Flashcards in Lecture 11 Deck (62):
Define genetic recombination
Incorporation of new DNA into an organism, but not by sexual reproduction
In transformation, does the donor die?
Yes, the donor dies and breaks apart, as does it's DNA
What is incorporation of new DNA into an organism through a method that is not sexual reproduction called?
What happens during transformation?
A donor breaks apart, as does it's chromosomes, and gets its DNA incorporated into another bacteria, called the recipient
What are the two bacteria involved in transformation normally called?
The donor and the recipient
What does the donor do in transformation?
Have itself and its DNA break apart
What does the recipient do in transformation?
Incorporate the donor's genetic material into its genome
Transfer of genetic material between two bacterial cells through a pilus
What is the sex pilus?
A tube formed by an F+ bacterial cell that connects two bacterial cells together
What are the mating types in conjugation?
It is based on the fertility factor, F+ and F-
How many mating types are there in conjugation?
Two, F+ and F-
Is an F+ cell capable of producing a sex pilus?
Yes, because it has the F factor
Is an F- cell capable of making a sex pilus?
No, because it doesn't have the F factor
Is the F factor part of a bacteria's DNA?
No, it is a plasmid
What is a mathod of gene exchange between bacterial cells that is most anaologus to sexual reproduction?
Conjugation, because of the inclusion of a sex pilus
Does conjugation have male and female mating types?
No, they have F+ and F- mating types
How is an F+ cell different from an F- cell?
1. Has an F factor
2. Can produce a sex pilus
3. Is more negative that an F- cell
How is an F- cell different from an F+ cell?
1. It does not have the F factor
2. Cannot produce a sex pilus
3. it is more positive than an F+ cell
How to F+ cells find F- cells?
An F+ cell is more negative than and F- cell and is attracted to each other like magnets
Does an F- cell have a genome?
Yes, it simply lacks the fertility factor plasmid
Is the F factor capable of replicating itself?
Yes, it makes a copy of itself during conjugation to send to the F- cell
Do cells break down during conjugation?
No, broken cells are involved in transformation
At the end of conjugation, how many F+ cells do you have?
2, the original and the newly make F+ cell
Do you have F- cells at the end of conjugation?
No, during conjugation F- cells become F+ after reviving the fertility factor
What is the F factor?
It is the fertility factor in bacterial cells that allows them to make a sex pilus and exchange DNA and plasmids
Can an F- cell exchange plasmids?
No, you need the F factor to produce the sex pilus required in sharing genetic material
What is a plasmid?
It is a genetic structure in the bacterial cell that can code for things and replicate independently from the chromosomes
Name 3 plasmids
1. Fertility factor
2. R (resistance) plasmids (RTF + R genes)
How often can genome recombination happen in conjugation?
Very rarely, 1/100,000
Can a cell have more than 1 plasmid?
Yes! It can have as many as it likes
What does HFR stand for?
High Frequency Recombination
Define High Frequency Recombination (HFR)
It is a bacterial cell that has incorporated its F factor into its genome and will pass part of the genome to pass through the sex pilus during recombination
How long does HFR take?
About 90-100 minutes
What is an episome?
A genome that has the fertility factor incorporated in it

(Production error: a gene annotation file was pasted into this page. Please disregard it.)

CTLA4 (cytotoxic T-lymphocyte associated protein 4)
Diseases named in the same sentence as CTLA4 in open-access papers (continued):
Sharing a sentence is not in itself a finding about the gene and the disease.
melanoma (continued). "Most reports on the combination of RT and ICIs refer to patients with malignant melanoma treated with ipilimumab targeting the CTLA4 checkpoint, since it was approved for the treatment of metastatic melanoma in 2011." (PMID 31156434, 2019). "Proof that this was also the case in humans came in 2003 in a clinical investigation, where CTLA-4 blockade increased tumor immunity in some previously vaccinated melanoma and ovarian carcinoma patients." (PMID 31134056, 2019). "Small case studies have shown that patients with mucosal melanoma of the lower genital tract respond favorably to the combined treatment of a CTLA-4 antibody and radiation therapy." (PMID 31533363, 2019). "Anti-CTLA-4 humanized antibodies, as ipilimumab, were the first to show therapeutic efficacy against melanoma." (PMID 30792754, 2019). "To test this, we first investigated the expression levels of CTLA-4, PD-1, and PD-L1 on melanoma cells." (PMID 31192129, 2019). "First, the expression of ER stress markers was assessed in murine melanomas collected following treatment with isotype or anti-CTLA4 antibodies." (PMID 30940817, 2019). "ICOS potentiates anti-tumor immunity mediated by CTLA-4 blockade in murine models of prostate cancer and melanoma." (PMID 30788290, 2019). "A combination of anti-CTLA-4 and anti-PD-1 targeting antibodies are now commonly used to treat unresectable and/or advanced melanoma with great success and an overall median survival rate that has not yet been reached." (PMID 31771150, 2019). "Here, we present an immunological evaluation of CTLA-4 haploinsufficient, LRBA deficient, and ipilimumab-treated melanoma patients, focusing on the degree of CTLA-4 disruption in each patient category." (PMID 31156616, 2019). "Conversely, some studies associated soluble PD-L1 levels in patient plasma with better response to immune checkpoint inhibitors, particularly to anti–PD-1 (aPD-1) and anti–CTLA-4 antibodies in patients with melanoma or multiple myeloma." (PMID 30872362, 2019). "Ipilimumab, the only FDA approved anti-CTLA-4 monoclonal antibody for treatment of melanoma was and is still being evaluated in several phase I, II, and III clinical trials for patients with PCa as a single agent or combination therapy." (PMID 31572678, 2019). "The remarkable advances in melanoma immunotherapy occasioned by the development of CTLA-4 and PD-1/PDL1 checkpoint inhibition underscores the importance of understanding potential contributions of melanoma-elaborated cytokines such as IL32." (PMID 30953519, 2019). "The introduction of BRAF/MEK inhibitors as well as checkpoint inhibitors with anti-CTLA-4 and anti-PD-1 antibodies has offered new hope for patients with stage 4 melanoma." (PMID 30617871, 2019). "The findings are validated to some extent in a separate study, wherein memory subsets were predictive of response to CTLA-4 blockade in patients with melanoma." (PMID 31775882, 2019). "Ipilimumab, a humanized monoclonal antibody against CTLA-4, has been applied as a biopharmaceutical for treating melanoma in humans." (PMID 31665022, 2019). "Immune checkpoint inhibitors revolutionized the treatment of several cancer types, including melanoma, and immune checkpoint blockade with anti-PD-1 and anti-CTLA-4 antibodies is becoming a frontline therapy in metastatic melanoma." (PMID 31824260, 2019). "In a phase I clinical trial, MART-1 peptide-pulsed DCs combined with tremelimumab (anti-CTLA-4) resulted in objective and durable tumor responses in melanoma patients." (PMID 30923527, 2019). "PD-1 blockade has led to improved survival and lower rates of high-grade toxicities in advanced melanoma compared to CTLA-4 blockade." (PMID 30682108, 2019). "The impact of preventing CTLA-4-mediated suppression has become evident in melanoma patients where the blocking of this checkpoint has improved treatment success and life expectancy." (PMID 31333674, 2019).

What is it called when a fertility factor is incorporated into a genome?
When will you have the genome pass through the sex pilus?
during HFR (high frequency of recombination)
During HRF, does the episome pass through the sex pilus first?
No, it will pass through last, if at all
Does the genome break apart during HFR?
It does in the donor cell
How many F+ cells do you have after HFR?
One, the recipient cell doesn't get the F factor
How many F- cells do you have after HFR?
One, the recipient cell doesn't get the F factor
True or false: Only 1 plasmid can be exchanged during conjugation
False, many plasmids can be exchanged
True or False : Lots of plasmids can be exchanged during conjugation
What does RTF stand for?
Resistance Transfer Factors
What kind of gram cell is most likely to exchange resistance factors?
Where does the exchange of resistance factors happen most frequently?
True or False: Gram - cells do not commonly exchange resistance factor
What is Beta-Lactamase?
An enzyme that can break down antibiotics such as penicillin or cephalosporine
What does cephalospoinase break down?
What breaks down cephalospoines?
Name 3 bacteria that commonly exchange Beta-Lactamase
3. Nisseria gonorrhea
How is Beta-Lactamase transferred?
What is transduction?
The process of transferring genetic material between cells through bacteriophages
What is a bacteriophage?
A virus with bacterial DNA
Define Lysogenic Conversion
A method of recombination, but that transfers viral DNA instead of bacterial DNA
Why is lysogentic conversion bad?
It makes bacteria very dangerous
Name some cells that have been affected by lysogentic conversion
1. Clostridium botulinum (a Type A poision)
2. Corynebacterium Diphteriae (has a toxin that damages the heart)
3. Streptococcus pyogenes (which can cause Scarlet Fever due to it producing an erythrogenic toxin)
How has Lysogenic conversion made Clostridium botulinum worse?
Its made it into a Type A poison, potent enough to kill all the humans with a cup of it
How has lysogenic conversion made Corynebacterium diphteriae worse?
Has allowed it to make a toxin that damages the heart
How has lysogenic conversion made streptococcus pyogenes worse?
Had given it the ability to make an erythrogenic toxin which causes scarlet fever
What cause Scarlet fever?
What is the difference between Transduction and Lysogenic conversion?
Transduction transfers bacterial DNA and lysogenic conversion transfers viral DNA